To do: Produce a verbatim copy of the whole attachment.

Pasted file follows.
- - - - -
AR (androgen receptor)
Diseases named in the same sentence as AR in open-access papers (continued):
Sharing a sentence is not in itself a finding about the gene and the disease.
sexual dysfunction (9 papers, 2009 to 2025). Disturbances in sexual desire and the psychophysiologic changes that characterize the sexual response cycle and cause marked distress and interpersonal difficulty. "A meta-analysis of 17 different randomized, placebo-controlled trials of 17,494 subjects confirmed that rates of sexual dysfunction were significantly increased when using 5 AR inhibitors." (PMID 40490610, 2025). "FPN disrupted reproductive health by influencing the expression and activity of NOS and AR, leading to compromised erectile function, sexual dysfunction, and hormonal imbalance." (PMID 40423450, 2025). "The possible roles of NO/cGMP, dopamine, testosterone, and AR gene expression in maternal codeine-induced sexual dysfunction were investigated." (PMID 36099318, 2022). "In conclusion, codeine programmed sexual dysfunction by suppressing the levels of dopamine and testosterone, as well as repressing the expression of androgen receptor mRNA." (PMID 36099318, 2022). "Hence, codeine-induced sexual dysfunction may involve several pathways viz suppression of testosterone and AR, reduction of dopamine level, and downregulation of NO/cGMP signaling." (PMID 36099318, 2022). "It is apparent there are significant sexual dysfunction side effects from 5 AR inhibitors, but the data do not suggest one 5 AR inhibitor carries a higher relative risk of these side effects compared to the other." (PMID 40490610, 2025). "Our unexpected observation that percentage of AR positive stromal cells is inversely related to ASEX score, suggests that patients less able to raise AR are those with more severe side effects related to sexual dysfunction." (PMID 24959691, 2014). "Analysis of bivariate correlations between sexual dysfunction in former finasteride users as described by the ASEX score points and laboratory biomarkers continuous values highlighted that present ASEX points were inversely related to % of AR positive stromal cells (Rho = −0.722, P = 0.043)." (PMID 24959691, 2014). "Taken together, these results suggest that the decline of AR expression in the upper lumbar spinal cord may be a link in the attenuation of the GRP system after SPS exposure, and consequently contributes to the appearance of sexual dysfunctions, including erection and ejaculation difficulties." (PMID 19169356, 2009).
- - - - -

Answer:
AR (androgen receptor)
Diseases named in the same sentence as AR in open-access papers (continued):
Sharing a sentence is not in itself a finding about the gene and the disease.
sexual dysfunction (9 papers, 2009 to 2025). Disturbances in sexual desire and the psychophysiologic changes that characterize the sexual response cycle and cause marked distress and interpersonal difficulty. "A meta-analysis of 17 different randomized, placebo-controlled trials of 17,494 subjects confirmed that rates of sexual dysfunction were significantly increased when using 5 AR inhibitors." (PMID 40490610, 2025). "FPN disrupted reproductive health by influencing the expression and activity of NOS and AR, leading to compromised erectile function, sexual dysfunction, and hormonal imbalance." (PMID 40423450, 2025). "The possible roles of NO/cGMP, dopamine, testosterone, and AR gene expression in maternal codeine-induced sexual dysfunction were investigated." (PMID 36099318, 2022). "In conclusion, codeine programmed sexual dysfunction by suppressing the levels of dopamine and testosterone, as well as repressing the expression of androgen receptor mRNA." (PMID 36099318, 2022). "Hence, codeine-induced sexual dysfunction may involve several pathways viz suppression of testosterone and AR, reduction of dopamine level, and downregulation of NO/cGMP signaling." (PMID 36099318, 2022). "It is apparent there are significant sexual dysfunction side effects from 5 AR inhibitors, but the data do not suggest one 5 AR inhibitor carries a higher relative risk of these side effects compared to the other." (PMID 40490610, 2025). "Our unexpected observation that percentage of AR positive stromal cells is inversely related to ASEX score, suggests that patients less able to raise AR are those with more severe side effects related to sexual dysfunction." (PMID 24959691, 2014). "Analysis of bivariate correlations between sexual dysfunction in former finasteride users as described by the ASEX score points and laboratory biomarkers continuous values highlighted that present ASEX points were inversely related to % of AR positive stromal cells (Rho = −0.722, P = 0.043)." (PMID 24959691, 2014). "Taken together, these results suggest that the decline of AR expression in the upper lumbar spinal cord may be a link in the attenuation of the GRP system after SPS exposure, and consequently contributes to the appearance of sexual dysfunctions, including erection and ejaculation difficulties." (PMID 19169356, 2009).